Starting out on a silly note, which shouldn’t come to anyone’s surprise, the team celebrates reaching 100 members of The Outdoor Society’s Strava Club.
Getting serious, a discussion ensues around recording one’s neighborhood walks as ‘runs’ and how to deal with the inevitable face plant on a trails.
There’s also a new training plan out, that’s included in Mathias’ new book: ‘Adventure Running‘ and summer routes at Mount Rainier National Park are planned.
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Right away, we get serious and dive into the Suunto vs Strava syncing issues. We then follow up on some notes from previous episodes before chatting about the hills of Kaiser. Discussions then shift over to UTMB and the changes going on with this huge racing weekend. We also discuss Mathias’ imaginary friendship with Kilian Jornet and being friendly on trails with other runners and hikers. We end with silly shenanigans and a lullaby by Mathias. Another perfect episode of Singletrack.
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Heading to Olympic National Park’s Sol Duc region in May of 2019? You may be in for a surprise. Without so much as a press release, Olympic National Park officials announced via their website that the foot bridge over Sol Duc Falls will be closed from May 15th through the 22nd of 2019. If you are reading this after May 22nd, 2019, ignore everything past this sentence.
We all love wildflowers. You could say we go wild for them. You probably shouldn’t, but one could if they wanted to make a terrible dad joke. Because of the allure and draw of the flower bloom, I was asked by Curbed Seattle to write a post that helps residents of Seattle and the Puget Sound see the best of the wildflower blooms. From the Olympics to Rainier, and even hikes around Snoqualmie, I highlighted a few of my favorite spots. Yes, I also included a piece on being a good steward of the land, making sure we have wildflower fields for generations to come. Give it a read. You’ll like it… if you like wildflowers.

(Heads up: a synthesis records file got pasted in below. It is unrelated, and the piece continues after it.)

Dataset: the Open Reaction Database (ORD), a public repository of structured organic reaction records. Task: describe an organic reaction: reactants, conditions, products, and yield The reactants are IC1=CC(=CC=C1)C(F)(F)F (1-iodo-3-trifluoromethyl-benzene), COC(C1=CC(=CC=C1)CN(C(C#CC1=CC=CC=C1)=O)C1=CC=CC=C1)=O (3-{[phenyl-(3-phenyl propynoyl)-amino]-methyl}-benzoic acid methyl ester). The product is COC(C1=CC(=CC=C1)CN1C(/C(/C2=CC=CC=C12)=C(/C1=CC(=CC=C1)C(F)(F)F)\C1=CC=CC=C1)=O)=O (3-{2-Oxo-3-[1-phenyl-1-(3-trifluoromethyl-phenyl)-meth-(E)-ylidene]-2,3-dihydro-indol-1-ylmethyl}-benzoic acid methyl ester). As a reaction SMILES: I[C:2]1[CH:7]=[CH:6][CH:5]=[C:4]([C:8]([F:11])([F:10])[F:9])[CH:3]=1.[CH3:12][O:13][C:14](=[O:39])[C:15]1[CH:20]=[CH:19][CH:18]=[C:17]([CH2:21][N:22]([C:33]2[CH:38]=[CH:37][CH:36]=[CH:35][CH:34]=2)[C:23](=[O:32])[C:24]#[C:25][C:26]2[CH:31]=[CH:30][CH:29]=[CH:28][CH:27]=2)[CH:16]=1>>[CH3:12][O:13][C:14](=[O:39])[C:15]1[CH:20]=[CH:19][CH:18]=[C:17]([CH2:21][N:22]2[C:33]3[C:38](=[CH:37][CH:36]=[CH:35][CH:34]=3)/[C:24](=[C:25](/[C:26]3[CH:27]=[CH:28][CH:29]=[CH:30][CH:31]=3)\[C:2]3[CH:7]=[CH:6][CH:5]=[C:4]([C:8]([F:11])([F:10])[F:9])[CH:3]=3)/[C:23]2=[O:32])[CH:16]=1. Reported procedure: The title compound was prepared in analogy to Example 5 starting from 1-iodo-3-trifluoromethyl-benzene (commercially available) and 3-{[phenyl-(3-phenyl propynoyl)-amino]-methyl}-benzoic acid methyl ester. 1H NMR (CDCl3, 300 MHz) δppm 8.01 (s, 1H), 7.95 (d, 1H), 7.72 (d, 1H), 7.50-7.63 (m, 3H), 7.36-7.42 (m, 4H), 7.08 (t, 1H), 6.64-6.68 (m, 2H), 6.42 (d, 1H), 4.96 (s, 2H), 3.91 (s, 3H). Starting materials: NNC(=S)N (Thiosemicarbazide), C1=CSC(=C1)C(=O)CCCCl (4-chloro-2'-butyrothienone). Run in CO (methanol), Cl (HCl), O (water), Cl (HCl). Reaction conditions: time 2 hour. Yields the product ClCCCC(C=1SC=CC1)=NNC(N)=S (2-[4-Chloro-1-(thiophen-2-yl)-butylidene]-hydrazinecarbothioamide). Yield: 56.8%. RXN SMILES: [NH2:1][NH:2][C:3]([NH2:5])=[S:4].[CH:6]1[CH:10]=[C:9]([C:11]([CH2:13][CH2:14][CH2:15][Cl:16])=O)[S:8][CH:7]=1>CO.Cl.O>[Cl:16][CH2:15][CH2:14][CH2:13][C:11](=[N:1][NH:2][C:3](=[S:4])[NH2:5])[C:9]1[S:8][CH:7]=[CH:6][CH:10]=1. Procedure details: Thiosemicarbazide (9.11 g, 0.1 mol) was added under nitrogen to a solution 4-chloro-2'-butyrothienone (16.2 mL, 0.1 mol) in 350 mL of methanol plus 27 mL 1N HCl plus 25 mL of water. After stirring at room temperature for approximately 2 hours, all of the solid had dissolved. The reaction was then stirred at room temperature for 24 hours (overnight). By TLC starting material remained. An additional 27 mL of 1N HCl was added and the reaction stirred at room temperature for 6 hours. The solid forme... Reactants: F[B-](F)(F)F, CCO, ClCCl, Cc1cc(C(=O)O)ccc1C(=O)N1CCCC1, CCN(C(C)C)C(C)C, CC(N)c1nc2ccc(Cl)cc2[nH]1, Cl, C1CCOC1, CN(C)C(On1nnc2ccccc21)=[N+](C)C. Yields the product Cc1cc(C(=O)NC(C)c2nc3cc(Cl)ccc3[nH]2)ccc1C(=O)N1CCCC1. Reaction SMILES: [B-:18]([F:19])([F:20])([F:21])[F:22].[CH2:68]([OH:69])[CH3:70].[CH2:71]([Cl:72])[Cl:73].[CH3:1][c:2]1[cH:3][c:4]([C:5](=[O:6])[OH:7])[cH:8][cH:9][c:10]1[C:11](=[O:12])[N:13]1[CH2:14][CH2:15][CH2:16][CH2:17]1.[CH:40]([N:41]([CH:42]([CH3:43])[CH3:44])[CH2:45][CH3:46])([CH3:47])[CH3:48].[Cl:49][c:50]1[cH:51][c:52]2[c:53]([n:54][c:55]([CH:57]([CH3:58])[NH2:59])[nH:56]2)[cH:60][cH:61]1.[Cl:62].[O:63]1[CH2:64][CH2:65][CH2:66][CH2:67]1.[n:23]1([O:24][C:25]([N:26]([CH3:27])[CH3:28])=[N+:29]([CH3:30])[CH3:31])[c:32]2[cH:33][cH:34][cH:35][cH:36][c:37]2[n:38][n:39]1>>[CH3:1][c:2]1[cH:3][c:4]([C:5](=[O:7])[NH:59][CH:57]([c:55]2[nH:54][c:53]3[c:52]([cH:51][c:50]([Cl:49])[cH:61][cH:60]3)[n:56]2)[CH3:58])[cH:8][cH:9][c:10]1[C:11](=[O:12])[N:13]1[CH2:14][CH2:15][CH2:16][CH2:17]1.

Heading out to your favorite National Park on a backcountry adventure, you realize quickly how fast that cell signal disappears. While this might be welcome to curb the distracting emails and social media notifications, when it comes to safety, we’ve all come to rely on our phones to track our location. We use them to reach out to friends and family, giving them updates on where we are at, to look at maps, and to use GPS to track our progress. All this is more than just vanity, It helps get us home safe.
No, the guys don’t have eczema, instead they are talking about itching for adventures and incredible trail runs.
This week has been full of good news from Olympic National Park and it keeps on coming! On Friday, April 5th, 2019, Olympic National Park officials announced that the scenic Spruce Railroad Trail is once again open. This dog and bike-friendly trail should be added to your list of Olympic destinations!